I love cast iron, in fact my everyday cookware is an odd collection of skillets and Dutch ovens. I enjoy the versatility that their oven and grill proof and easy to take care of as well as inexpensive. Some of the new artisanal cast iron can get pricey, but for the most part plain old cast iron can be had for not much cash.
As a cast iron lover and a grilling freak you know I’m totally jazzed to be talking to you about the Lodge cast iron hibachi style grill, the Sportsman.
The word hibachi always confused me a bit. It can mean a few different things. In Japan, the word means fire bowl. Traditionally it was a charcoal heating device. During the Second World War, Japanese troops stared using these fire bowls as portable stoves.
Here in the US the term hibachi has come to be known for a small portable cooking grill. It is also known for being a flat top griddle. The kind you see in Japanese steak houses doing a style of cooking called teppanyaki. The actual name of this flat top griddle is a shichirin. When it was first introduced in North America that griddle was marketed as a hibachi just because it was easier for Americans to pronounce.
Oddly enough the Sportsman starts its life as the Birmingham Stove & Range Company Sad Iron Heater. BS&R was a division of the Atlanta Stove Works. In 1941 Atlanta Stove Works was given a patent for the Sportsmen Grill, it appeared in their catalog that same year.
Fast forward to 1991: The BS&R company goes out of business and the Sportsmen grill patent was handed off to Lodge Manufacturing. Lodge made some basic structure improvements to the grill but all- in-all it’s the same amazing little hibachi from way back when.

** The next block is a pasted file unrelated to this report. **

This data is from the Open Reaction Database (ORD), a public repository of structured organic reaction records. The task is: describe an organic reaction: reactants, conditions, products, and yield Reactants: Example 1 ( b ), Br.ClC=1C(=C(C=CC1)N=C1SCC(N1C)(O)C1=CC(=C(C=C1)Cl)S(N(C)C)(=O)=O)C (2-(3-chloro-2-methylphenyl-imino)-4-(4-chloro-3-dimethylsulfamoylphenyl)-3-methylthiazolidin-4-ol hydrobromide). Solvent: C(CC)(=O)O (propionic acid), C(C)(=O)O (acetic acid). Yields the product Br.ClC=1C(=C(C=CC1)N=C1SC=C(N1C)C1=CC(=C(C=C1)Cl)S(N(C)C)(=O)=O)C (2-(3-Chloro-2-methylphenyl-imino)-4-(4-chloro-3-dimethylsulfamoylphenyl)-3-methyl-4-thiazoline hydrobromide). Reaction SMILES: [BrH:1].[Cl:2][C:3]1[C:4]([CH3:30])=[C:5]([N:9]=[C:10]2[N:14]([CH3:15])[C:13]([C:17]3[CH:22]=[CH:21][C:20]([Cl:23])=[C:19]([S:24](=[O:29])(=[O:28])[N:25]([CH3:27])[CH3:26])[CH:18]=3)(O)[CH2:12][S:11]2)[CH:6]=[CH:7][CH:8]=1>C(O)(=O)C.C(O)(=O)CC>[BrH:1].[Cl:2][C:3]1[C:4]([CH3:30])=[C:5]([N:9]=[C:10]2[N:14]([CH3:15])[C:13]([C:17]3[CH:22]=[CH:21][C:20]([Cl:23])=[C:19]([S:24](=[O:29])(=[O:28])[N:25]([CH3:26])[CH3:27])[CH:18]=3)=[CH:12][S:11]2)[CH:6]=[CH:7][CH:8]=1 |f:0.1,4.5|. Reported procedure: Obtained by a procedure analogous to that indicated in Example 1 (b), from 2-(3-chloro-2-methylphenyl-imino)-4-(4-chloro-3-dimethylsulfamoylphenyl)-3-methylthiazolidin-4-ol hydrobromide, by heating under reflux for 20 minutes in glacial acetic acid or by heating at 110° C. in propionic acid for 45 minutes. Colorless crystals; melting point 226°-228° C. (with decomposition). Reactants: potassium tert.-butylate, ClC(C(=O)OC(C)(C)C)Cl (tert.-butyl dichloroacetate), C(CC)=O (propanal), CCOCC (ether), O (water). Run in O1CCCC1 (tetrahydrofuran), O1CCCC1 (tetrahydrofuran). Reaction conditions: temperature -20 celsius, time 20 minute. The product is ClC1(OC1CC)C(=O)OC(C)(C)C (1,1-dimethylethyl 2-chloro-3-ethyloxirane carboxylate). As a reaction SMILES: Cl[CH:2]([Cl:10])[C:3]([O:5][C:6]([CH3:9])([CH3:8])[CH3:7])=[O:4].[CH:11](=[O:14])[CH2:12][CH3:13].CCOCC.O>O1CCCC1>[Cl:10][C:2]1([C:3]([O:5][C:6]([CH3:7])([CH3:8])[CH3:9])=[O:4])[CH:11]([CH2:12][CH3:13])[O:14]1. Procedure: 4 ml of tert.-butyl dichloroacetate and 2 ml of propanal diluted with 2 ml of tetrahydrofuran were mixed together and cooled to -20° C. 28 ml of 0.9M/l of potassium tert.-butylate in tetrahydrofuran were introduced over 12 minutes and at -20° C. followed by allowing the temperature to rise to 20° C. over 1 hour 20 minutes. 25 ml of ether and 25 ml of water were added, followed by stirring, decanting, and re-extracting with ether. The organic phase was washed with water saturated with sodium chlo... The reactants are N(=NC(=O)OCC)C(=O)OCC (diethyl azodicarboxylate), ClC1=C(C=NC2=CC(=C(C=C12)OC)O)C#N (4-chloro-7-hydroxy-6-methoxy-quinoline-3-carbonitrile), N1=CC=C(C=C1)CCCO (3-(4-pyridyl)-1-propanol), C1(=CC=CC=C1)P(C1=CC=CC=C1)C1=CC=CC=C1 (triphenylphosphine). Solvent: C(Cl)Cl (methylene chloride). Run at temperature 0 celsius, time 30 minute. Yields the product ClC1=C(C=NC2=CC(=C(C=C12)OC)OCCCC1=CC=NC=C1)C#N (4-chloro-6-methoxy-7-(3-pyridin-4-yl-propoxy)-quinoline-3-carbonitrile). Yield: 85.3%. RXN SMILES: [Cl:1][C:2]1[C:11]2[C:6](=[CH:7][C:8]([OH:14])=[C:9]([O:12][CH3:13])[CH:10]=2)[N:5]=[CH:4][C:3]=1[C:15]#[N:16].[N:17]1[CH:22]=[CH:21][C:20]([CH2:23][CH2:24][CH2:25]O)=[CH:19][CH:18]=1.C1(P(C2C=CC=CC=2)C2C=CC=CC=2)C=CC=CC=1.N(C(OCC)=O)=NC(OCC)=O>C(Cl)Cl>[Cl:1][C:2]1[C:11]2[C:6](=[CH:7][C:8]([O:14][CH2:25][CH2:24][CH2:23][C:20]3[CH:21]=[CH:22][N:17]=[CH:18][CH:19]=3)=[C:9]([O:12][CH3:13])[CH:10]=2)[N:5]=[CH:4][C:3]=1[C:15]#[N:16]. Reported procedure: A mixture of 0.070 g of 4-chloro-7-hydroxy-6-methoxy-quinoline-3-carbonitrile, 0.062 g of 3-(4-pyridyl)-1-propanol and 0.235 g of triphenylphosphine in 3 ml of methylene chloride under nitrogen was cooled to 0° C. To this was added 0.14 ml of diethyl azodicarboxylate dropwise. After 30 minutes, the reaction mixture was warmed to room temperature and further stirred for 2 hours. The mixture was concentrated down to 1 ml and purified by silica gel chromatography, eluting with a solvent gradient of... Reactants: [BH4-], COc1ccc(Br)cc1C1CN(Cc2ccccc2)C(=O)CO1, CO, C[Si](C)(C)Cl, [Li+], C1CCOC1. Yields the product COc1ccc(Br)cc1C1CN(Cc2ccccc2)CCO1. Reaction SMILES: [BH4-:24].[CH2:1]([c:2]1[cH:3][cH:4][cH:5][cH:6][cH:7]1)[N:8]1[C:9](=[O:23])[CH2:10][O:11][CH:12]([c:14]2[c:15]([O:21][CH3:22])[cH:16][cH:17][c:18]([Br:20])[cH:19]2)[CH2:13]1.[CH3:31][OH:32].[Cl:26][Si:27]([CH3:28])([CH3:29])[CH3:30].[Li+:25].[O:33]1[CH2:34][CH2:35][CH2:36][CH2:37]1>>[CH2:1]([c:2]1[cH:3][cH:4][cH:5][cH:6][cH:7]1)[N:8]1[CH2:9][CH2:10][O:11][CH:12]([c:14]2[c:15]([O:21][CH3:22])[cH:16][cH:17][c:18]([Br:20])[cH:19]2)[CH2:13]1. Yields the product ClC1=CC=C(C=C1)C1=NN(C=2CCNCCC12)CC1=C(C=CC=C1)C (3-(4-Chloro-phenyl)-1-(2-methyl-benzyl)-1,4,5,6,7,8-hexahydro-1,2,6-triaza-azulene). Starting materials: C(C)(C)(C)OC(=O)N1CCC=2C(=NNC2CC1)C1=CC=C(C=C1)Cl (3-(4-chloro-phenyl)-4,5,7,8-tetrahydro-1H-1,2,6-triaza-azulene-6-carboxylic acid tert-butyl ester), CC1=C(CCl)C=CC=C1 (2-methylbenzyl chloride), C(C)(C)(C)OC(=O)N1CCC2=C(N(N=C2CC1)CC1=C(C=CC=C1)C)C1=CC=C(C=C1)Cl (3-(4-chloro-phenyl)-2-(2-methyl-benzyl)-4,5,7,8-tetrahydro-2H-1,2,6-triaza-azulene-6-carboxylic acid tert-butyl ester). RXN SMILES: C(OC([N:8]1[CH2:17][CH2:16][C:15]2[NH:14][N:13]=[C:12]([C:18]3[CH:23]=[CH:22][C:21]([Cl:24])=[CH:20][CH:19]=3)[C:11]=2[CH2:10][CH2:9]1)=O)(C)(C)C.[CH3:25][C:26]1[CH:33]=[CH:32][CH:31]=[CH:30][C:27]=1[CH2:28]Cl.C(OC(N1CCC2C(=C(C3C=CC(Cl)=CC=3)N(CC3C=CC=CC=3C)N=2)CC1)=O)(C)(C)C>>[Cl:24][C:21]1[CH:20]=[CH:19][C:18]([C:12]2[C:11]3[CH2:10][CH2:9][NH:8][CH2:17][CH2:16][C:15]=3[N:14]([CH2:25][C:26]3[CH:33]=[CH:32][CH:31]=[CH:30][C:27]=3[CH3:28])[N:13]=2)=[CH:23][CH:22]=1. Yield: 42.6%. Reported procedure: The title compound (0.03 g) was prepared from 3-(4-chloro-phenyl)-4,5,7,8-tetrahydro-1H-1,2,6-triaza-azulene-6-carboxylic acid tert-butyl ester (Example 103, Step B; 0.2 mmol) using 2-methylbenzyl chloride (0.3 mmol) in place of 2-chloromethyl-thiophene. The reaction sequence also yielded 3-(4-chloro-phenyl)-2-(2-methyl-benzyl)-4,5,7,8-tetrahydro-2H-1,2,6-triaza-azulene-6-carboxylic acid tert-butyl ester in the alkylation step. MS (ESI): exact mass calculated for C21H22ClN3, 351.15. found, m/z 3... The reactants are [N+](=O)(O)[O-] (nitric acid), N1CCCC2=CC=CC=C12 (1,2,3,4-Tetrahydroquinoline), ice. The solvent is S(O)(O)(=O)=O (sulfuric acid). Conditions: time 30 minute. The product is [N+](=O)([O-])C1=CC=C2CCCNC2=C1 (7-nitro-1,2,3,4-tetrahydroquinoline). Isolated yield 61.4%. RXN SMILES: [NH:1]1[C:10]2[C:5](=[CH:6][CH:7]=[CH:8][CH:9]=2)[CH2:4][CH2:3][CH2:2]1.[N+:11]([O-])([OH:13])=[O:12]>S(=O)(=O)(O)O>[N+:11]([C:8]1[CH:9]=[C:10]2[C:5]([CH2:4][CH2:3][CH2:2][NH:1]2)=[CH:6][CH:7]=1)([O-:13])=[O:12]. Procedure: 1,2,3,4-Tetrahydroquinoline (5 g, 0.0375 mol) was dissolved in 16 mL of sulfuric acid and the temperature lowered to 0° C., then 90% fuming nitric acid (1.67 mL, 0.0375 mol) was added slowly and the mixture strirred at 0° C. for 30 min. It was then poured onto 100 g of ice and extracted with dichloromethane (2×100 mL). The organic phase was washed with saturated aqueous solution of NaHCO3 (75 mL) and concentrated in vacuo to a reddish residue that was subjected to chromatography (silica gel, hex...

There is no one I know in the world of grilling that just doesn’t want a Sportsmen. They're a super cool, fun little cooker that will last a few lifetimes. It's a great heat source for burgers and dogs, steaks, kababs, you name it. Robyn has done some incredible meals on hers for sure.
The grill does get hot, so be sure you have a fire safe resting place for it. I have cooked with both lump charcoal and wood and have had the same great results. If you’re a griller that’s on the fence with this cooker trust me. It’s time to get one in your line-up. If there’s an outdoor cook in your life, you won’t go wrong getting them one of these.
That’s the Sportsmen story. All this talk has me hungry. I’m going to go light a fire in mine right now. I hope you are soon.
Jon Solberg, Expert Outdoor Cook who Makes His Own Charcoal!
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I bought one of these “for my dad,” so I would have a charcoal cooker available when I visited. It takes a while to figure out the proper timing since they are really, really hot when you first fire them up, but they are fun and convenient, and built like a tank!
I couldn’t agree more John, a smokin hot tank!
John, I had a “hibachi” in my mid twenty’s. I guess I thought it wasn’t getting hot enough fast enough, so after getting the fire started I would take the wife’s Electrolux vacuum and reverse the hose to the exhaust end so it was blowing air out of the hose. I would let it blow the coals until it was “white” hot and then put the t-bones or rib eyes on. They would cook inside a fire the whole time, Timing was of the essence to say the least. Some 50 years later I think I’m going to try it again. Thanks the memory jog! P.S. I I lost my original hibachi on a beach in Aruba when I was trying to cool it down for the trip home and a wave “too big” took it away….LOL
Mickey, I had a “hibachi” back in the 80s. I loved that little open thing. I wish I could find one today. BTW That must have been a big wave! I can’t wait to hear about your nexts steak cook! Keep me posted.